Pros and Cons of a Dual Degree Program

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Flickr user Jennifer Longaway

Also known as a Combined Degree Program, this college path allows you to study for two different degrees simultaneously. That’s right, if you want to earn your associate’s and bachelor’s, or bachelor’s and master’s, or two master’s degrees at the same time, there’s likely a program out there for you.

While it may sound enticing, there are a few things to keep in mind before you commit yourself to the task. Here are some pros and cons to dual degree programs.

Con: Competition is Fierce

Not just anyone can undergo a dual degree program. Like with any college, you have to apply, and the requirements are usually pretty impressive. Most students apply during their freshman or sophomore year of (regular) college, so they can meet the program’s minimum college GPA mandate. Some suggest having AP or honors courses in the repertoire too. Study hard if you’re interested in making it into one of these.

Pro: Two Degrees

Well, let’s start off with the obvious one—you earn two degrees! You could pursue two different areas of study—say, English Literature and Business—or studies that compliment each other—like Mathematics and Engineering. ¬†Either way, having two degrees can give you a solid advantage in the ever-competitive job market.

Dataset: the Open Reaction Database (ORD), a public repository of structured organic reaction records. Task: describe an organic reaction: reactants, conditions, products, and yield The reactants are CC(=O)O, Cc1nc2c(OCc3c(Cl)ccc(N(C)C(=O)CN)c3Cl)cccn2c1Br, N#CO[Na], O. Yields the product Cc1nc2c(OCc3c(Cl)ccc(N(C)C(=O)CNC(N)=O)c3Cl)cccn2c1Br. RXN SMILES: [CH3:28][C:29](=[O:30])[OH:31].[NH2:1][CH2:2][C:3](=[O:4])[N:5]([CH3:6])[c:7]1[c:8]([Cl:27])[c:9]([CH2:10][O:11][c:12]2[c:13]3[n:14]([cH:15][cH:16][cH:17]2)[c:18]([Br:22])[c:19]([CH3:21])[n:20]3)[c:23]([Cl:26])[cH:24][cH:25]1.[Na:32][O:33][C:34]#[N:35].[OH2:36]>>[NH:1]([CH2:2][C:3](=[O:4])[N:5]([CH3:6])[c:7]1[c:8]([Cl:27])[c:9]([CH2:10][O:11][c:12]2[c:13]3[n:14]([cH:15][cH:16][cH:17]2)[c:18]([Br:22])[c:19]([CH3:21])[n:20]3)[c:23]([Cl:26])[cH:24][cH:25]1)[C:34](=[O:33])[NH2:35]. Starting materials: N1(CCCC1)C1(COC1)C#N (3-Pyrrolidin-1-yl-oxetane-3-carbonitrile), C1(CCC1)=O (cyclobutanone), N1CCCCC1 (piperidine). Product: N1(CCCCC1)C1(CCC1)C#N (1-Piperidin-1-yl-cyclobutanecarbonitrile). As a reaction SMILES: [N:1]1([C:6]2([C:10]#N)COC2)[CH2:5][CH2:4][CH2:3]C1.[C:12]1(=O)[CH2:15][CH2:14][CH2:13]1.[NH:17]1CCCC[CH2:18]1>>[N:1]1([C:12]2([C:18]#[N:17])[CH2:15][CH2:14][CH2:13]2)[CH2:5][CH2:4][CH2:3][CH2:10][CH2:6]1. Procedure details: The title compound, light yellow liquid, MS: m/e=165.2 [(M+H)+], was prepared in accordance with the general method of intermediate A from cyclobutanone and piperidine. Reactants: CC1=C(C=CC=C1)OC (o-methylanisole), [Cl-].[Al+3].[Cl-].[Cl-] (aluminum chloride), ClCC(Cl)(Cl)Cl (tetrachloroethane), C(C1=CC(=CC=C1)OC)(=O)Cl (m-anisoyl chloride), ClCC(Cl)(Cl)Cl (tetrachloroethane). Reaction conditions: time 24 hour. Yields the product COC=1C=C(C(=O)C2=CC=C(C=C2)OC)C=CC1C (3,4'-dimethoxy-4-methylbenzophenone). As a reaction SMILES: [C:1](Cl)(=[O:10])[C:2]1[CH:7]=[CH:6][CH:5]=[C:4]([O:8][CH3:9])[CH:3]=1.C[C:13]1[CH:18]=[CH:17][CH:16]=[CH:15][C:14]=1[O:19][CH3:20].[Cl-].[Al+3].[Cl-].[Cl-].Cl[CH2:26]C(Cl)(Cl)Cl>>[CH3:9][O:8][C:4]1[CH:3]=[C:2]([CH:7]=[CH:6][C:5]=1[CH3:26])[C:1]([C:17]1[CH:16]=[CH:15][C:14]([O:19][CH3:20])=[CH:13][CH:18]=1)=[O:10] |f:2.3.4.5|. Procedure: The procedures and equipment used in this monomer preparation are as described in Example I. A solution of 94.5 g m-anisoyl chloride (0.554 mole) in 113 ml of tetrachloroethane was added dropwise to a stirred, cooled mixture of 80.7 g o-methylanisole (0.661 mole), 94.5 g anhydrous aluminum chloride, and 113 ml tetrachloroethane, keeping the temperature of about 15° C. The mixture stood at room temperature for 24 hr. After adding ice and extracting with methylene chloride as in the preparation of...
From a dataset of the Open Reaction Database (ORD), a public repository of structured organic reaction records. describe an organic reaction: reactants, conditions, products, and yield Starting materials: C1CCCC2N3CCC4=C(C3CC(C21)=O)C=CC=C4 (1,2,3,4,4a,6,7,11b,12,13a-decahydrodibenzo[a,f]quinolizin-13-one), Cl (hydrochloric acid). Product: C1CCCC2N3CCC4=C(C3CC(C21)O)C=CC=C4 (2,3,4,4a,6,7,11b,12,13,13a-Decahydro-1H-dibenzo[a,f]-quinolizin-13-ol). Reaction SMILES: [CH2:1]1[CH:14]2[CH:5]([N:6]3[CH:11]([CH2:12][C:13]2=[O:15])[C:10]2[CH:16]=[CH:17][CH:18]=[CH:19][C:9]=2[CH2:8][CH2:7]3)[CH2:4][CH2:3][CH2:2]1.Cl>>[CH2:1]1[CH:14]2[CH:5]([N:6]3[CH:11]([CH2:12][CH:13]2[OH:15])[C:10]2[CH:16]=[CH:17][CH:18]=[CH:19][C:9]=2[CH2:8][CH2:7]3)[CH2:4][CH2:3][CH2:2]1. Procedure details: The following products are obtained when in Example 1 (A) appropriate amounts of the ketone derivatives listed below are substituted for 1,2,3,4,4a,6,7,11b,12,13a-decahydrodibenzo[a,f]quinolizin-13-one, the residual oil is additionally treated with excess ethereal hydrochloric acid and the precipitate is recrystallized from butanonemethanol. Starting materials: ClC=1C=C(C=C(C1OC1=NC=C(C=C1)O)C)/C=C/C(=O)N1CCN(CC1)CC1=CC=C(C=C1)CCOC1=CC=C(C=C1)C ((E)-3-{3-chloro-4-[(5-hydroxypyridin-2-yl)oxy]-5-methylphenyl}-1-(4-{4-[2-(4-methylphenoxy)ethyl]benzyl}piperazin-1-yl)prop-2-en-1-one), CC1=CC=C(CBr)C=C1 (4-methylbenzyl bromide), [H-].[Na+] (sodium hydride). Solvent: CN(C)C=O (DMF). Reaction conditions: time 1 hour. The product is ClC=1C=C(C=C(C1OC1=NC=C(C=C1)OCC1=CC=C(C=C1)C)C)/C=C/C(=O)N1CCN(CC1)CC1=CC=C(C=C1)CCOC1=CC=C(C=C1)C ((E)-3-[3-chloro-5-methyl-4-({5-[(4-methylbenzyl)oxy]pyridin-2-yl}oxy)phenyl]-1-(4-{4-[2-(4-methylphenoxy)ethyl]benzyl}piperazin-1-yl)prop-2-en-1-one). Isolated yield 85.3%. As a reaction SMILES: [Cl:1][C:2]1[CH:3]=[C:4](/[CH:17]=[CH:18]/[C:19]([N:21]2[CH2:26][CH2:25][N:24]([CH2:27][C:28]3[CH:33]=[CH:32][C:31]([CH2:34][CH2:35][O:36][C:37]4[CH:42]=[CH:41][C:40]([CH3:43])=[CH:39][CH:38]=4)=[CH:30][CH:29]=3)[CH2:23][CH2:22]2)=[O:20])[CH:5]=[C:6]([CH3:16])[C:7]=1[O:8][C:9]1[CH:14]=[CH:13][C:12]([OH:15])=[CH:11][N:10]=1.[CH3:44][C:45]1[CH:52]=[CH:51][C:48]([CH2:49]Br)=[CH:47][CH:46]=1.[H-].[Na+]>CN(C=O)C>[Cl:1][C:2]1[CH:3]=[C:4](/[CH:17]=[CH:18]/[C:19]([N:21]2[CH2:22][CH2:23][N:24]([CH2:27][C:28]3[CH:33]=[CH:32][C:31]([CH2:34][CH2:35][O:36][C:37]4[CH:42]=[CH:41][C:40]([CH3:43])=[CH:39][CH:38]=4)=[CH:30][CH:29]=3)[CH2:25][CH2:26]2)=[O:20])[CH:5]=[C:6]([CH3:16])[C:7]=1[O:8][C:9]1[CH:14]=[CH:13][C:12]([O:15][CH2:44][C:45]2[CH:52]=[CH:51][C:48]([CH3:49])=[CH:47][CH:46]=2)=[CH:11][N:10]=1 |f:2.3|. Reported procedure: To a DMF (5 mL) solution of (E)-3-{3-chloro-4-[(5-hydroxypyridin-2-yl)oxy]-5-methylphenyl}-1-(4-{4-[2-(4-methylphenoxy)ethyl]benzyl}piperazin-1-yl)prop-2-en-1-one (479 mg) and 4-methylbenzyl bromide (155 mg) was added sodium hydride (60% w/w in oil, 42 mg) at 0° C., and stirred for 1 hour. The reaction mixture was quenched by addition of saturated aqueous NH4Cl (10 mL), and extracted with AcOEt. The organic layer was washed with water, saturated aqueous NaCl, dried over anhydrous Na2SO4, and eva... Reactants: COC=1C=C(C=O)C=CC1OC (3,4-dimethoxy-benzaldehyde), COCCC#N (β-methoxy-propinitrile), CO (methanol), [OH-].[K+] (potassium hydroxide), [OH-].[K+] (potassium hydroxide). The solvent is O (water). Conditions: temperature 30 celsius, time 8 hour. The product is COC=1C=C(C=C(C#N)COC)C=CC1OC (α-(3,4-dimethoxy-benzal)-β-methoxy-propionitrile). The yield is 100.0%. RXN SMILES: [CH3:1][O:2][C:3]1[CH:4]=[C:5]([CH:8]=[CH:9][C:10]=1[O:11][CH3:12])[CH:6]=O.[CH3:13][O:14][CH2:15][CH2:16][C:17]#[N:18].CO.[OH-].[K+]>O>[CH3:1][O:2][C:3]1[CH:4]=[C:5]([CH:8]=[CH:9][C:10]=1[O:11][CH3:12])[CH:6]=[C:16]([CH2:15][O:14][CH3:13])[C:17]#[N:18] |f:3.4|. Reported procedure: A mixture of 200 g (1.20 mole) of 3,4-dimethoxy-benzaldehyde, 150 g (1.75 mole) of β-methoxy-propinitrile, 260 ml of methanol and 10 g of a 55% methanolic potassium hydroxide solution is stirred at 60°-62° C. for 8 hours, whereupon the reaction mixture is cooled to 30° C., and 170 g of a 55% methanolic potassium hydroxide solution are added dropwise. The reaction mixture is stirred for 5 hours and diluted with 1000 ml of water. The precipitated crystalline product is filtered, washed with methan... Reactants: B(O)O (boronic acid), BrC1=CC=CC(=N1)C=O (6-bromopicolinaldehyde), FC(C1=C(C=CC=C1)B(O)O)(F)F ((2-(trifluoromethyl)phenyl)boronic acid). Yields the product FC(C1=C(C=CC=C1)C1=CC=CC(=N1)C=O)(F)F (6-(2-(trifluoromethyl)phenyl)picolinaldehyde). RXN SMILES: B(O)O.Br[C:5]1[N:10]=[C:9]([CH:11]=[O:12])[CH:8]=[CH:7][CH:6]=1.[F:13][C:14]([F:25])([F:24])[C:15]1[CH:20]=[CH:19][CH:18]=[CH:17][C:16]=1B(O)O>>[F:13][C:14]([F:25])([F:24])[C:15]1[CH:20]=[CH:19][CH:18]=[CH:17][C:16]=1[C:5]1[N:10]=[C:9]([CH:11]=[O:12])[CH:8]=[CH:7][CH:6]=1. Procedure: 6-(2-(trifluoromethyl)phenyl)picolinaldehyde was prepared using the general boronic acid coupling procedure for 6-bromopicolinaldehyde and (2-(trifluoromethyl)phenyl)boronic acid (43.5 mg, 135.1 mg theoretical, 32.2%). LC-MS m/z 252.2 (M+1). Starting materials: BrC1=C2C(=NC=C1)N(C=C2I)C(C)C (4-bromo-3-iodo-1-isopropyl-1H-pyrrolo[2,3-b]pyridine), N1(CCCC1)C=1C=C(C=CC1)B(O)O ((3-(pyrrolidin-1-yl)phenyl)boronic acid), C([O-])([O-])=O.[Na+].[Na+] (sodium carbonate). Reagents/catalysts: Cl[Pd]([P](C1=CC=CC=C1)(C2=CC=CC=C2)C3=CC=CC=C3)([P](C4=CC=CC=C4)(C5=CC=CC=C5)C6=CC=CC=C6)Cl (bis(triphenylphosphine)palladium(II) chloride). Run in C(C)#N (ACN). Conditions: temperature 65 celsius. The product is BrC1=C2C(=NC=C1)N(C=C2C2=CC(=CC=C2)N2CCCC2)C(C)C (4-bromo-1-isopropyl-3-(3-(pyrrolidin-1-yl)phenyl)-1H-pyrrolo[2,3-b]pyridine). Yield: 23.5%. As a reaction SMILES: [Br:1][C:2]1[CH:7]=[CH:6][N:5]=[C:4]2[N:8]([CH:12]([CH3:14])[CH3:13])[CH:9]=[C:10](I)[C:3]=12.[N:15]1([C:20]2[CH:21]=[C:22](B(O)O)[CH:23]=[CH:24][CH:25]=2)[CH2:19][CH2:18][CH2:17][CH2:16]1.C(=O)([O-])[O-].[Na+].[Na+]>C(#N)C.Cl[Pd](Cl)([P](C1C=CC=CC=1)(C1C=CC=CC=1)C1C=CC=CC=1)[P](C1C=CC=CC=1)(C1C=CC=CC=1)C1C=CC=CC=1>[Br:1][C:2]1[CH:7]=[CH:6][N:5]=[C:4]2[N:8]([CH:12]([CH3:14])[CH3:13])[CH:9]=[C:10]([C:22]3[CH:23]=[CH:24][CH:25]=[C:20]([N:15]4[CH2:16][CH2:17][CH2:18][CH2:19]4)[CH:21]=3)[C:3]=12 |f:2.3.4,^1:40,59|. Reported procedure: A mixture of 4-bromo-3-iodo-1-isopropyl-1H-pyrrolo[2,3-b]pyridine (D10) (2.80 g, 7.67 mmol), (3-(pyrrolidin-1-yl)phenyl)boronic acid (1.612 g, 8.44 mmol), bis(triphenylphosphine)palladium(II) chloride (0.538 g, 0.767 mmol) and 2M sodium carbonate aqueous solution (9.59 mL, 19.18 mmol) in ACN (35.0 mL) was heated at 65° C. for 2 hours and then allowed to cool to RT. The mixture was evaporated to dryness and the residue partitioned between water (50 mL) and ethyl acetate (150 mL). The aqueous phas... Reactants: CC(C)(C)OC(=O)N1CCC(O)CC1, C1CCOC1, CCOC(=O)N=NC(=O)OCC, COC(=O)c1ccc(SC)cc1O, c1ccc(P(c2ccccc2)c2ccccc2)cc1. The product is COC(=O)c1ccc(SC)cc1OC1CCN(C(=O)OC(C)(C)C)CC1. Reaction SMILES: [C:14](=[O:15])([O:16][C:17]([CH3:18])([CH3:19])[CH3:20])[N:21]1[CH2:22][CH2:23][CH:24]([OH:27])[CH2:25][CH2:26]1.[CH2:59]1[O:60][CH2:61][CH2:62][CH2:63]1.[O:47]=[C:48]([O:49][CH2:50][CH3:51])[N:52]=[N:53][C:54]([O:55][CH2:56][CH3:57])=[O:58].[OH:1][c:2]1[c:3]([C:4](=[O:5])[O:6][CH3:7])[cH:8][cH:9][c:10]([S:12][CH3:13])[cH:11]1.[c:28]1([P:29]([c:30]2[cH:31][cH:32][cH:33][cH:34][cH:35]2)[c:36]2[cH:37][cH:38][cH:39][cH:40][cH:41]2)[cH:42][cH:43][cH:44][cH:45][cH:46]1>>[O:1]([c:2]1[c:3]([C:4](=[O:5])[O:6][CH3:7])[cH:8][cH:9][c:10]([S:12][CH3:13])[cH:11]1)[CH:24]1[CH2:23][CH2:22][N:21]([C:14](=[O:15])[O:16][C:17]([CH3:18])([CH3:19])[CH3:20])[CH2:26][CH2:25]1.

Con: Much Bigger Course-load

It makes sense that earning two degrees simultaneously would equate to more work. In such a concentrated amount of time, the courses can feel overwhelming. Only students who believe they can handle the stress with their organization, preparation, and dedication should consider undertaking a dual degree program.

Pro: Saves Time in the Long Run

And as an added bonus, you earn said degrees in a much shorter amount of time than you would have traditionally done. For some, this means jumping into the workforce earlier and getting a head-start on their career.

Con: School Leaves Little Time for Other Things

Since dual degree programs have an intense workload, it leaves little time for other activities. Students might find it difficult, for example, to maintain a part-time job while studying in a dual degree program, which can make finance an issue. And while there are certainly financial aid programs to help with that, some aid might disappear after earning your first degree.

For every pro, there is a con, and vice versa. It is important to weigh each during your decision-making process. Make sure you do plenty of research and planning before jumping headfirst into this challenging (but rewarding!) endeavor.

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